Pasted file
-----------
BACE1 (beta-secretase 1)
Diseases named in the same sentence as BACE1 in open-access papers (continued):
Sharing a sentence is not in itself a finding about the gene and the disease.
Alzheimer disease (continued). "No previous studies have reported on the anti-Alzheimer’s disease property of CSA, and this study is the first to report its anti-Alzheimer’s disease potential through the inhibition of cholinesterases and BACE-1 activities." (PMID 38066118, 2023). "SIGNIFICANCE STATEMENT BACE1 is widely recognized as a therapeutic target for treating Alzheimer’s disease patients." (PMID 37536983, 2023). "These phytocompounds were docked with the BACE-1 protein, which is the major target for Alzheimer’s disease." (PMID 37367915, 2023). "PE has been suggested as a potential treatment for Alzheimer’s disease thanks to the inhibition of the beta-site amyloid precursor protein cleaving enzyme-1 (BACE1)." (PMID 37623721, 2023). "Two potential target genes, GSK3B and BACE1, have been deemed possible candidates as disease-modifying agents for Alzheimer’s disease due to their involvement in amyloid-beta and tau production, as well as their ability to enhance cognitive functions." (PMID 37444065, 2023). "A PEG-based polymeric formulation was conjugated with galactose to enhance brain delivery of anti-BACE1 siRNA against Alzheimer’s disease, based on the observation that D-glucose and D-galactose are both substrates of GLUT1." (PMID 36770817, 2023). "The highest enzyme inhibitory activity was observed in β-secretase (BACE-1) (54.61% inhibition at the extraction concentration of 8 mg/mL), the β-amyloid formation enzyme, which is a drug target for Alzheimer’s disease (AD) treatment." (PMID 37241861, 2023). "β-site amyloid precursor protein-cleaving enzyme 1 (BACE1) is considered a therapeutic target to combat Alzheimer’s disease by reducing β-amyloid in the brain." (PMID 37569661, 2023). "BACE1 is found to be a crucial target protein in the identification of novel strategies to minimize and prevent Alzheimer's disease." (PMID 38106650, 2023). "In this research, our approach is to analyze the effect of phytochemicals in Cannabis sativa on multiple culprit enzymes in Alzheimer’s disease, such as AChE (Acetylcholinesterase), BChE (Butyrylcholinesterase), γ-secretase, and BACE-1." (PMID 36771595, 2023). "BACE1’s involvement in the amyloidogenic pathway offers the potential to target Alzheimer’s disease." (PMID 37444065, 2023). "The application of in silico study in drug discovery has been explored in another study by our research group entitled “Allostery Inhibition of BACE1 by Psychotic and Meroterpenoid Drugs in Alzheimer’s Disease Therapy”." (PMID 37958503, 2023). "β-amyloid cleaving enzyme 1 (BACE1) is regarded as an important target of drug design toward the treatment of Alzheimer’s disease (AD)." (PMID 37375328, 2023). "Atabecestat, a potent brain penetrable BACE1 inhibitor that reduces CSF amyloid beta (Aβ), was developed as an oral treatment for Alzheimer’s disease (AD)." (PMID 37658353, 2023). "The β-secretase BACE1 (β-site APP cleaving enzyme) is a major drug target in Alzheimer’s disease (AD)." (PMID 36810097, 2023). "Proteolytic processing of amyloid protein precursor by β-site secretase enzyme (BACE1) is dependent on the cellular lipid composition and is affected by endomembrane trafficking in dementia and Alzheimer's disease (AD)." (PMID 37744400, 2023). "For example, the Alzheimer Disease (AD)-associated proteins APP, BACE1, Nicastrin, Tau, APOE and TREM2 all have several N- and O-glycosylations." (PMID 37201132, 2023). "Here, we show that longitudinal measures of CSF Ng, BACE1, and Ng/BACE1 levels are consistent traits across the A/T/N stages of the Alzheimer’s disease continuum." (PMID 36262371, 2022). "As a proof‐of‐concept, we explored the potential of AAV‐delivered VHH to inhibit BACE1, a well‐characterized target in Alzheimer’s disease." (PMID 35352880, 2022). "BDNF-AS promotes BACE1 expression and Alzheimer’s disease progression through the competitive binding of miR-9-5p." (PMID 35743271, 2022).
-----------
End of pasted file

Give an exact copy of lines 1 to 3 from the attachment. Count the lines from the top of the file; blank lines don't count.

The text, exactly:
BACE1 (beta-secretase 1)
Diseases named in the same sentence as BACE1 in open-access papers (continued):
Sharing a sentence is not in itself a finding about the gene and the disease.